Achieving accurate color reproduction for brightfield microscopy using a color camer.

Technical Note: 7
Reads: 6522
Creation Date: 28/09/1999
Modification Date: 25/07/2005

The illumination of a sample is critical for high quality color imaging.

Color temperature

CCDs respond to light of different wavelengths or colors completely differently from the human eye and thus require completely different illumination to produce what a human describes as correct color balance in an image. For optimum color representation in an image, the illumination source should have a color temperature of 3200K. Some microscopes have a function whereby the intensity of the transmitted light source can be set to 3200K or a photography setting, otherwise it can be approximated by setting the voltage of the lamp to max.

This will be too bright to view comfortably therefore it will be necessary to insert neutral density filters in front of the lamp to cut down the intensity of the light without altering the color temperature.

Infra red compensation

The transmitted light has a high proportion of infrared (IR) compared to daylight and the CCD camera is more sensitive to red than the eye. IR in an image reduces the contrast so it may be necessary to redress the balance by using a BG 38 filter (or daylight filter) along with the neutral density filters

Koehler illumination

Use Koehler to provide a field with uniform illumination, maximum resolution and optimum contrast.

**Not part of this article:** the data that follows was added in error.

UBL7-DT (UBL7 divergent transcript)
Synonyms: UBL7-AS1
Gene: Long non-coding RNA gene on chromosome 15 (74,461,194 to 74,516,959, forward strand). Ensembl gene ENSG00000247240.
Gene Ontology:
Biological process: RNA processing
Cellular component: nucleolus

Setting up Koehler illumination: The procedure is broadly similar for all scopes, however see your microscope documentation for specific instructions and optimisations.

  1. Focus the specimen. Start with a 10x or 16x objective.
  2. Close the field diaphragm (FD) until the edge or part of the edge is visible.
  3. Move the condenser up and down (being careful not to let it make contact with the slide) to bring the edge of the FD into focus.
  4. Use the centering screws on the condenser to move the image of the FD into the center.
  5. Open the FD to almost fill the field of view (FOV), make final centering adjustments, and then open the FD so that the edge is just out of the FOV.
  6. Adjust the aperture diaphragm for contrast. Contrast is achieved at the expense of resolution. Ideally the aperture is between 60 and 80% open. Remove an eyepiece to see how much of the aperture is filled with light.

This is Koehler illumination set up for the current lens. The diaphragms will have to be adjusted again when a different lens is used.